The Alexandra Winged Wet

Ray Bergman described the Alexandra as, “A fancy pattern that often proves surprisingly effective.” Fancy, yes. But in appearance only. The Alexandra is a very easy pattern to tie. As to its effectiveness, the fly is said to have been so deadly that its use was actually banned on some fishing beats.

The pattern was created in Great Britain in the mid 19th century. It was also known as “Lady of the Lake,” suggesting that it was intended primarily as a stillwater fly. I’ve only fished it rivers. So, is the Alexandra truly ban-worthy? In my experience, no. That is, you should not expect trout to blithely hurl themselves at the fly just because it is tied to your leader. But yes, you can expect to catch with it. I think it makes a fine tiny baitfish imitation, and what’s there not to like about silver, red, and the rainbow iridescence of peacock sword? I tend to fish this fly in the fall, early season, or when the water’s a little off-color.

The Alexandra


Hook: 1x short, 1x stout wet fly (this is the Orvis 1641) size 6-12
Thread: Black 6/0
Tail: Peacock sword fibers
Body: Flat silver tinsel
Throat: Red webby hackle
Wing: Peacock sword fibers

Tying notes: I tie this fly two ways: heavily dressed (like the one pictured here) and much sparser. Both work. Peacock sword is easy to work with; I use between 3-6 fibers on the tail, and between 5-16 fibers for the wing. Sometimes I’ll make the wing a little longer than the hook bend, as I’ve done here. In Trout, Bergman lists scarlet hackle as a tailing option. I have a love-hate relationship with tinsel. It’s a pain (for me, at least) to wrap, unlike braid which is basically idiot-proof. Sadly, I have a traditionalist streak that often compels me to honor the materials of yore. Some pattern variants include an oval tinsel rib on the body and a scarlet floss tag. For the throat, color options include deep wine, claret, or black. I think any of those would look spiffy. Some listings of the Alexandra include a dash of scarlet in the wing, and I’ve seen people use a strand of red holographic tinsel for that step. I’ve finished the head here with a coat of Griff’s Thin, followed by three coats of H-A-N.

The Light Cahill Winged Wet

This is a classic American wet fly, named for Dan Cahill. Ray Bergman wrote in Trout, “If it was necessary to confine my assortment of flies to only two or three, this would be one of them. Basically, it is an Eastern pattern, particularly effective in the Catskill waters and similar Eastern mountain streams.”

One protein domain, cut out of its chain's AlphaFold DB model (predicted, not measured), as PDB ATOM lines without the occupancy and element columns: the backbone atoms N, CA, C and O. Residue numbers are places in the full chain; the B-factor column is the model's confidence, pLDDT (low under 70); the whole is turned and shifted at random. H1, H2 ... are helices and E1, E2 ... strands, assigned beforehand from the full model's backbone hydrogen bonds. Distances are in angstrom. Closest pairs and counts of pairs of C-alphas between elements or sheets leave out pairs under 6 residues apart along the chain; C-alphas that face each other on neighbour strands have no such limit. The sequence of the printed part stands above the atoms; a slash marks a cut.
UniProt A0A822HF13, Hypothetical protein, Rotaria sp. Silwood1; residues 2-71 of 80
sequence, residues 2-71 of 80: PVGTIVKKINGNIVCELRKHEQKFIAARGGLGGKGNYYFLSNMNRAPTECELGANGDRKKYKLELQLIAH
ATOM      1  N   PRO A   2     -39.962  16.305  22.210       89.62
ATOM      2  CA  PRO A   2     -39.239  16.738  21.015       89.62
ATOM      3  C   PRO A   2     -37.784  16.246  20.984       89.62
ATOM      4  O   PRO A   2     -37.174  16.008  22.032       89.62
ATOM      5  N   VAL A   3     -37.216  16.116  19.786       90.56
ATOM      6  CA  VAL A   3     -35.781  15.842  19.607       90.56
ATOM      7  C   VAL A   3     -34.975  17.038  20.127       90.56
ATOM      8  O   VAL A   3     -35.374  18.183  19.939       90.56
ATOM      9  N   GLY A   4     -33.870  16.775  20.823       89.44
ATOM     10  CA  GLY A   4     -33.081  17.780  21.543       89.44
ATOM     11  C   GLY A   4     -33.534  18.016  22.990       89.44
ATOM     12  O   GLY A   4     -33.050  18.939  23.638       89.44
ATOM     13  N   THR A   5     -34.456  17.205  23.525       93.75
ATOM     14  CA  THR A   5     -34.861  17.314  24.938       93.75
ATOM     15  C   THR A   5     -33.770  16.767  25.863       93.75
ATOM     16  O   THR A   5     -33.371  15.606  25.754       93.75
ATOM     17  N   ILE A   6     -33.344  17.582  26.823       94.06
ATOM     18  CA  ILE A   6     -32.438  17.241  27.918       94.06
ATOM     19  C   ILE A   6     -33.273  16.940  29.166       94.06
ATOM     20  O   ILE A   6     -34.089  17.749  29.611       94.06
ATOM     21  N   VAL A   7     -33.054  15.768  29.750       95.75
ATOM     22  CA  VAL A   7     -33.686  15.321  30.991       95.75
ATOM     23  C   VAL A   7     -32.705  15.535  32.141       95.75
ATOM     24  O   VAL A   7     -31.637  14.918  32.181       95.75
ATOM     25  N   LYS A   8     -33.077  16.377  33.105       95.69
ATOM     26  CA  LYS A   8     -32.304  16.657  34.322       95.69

High praise indeed. I’ve been fishing this fly with great success for years. So when creamy mayflies are coming off on the Farmington — or any river for that matter — the Light Cahill winged wet is usually  the first fly I’ll tie on. There’s something about wood duck that states “buggy” and “alive” in no uncertain terms. I usually fish at least two of them on a dropper rig, and look to target specific rising fish. Trout will hit the fly on the dead drift (mend your rig like you would a dry) and at the drift’s end. Just let the flies sit there – and hold on. Some of the most violent takes I’ve ever experienced while trout fishing have come on this fly.


Hook: 2x strong or 1x fine, size 10-20
Thread: Tan 8/0
Hackle: Light ginger or cream hen
Tail: Fibers to match hackle
Rib: Fine gold oval tinsel (optional)
Body: Hareline Dubbin #1 Light Cahill, or light fox
Wing: Wood duck

Tying notes: Sometimes I tie this fly with a tail of wood duck or partridge, or substitute partridge for the hackle. Sometimes I’ll add a gold rib. While all these iterations work, the fly pictured here on a 2x strong hook is the one I fish the most.  I like to keep the body sleek and tapered, so no dubbing loop. It’s a pretty straightforward tie, and you can crank out a bunch in a short time. I’ve seen some versions of this fly where the hackle is clipped off the top half of the fly, but I leave it on. I tie the wing in last.

Thank you, UpCountry Sportfishing and today’s wet fly class

Another great class today at UpCountry Sportfishing in New Hartford, CT. UpCountry is my home shop, and it’s always nice to be tying along the banks of the Farmington River. We covered the same basics as yesterday’s class, took a few new directions, but the result was the same. We all learned something, and a splendid time was had by all.

Steelhead Spiders or Soft-Hackles


Next up: flatwing demo Thursday night at the Saltwater Edge in Newport, RI.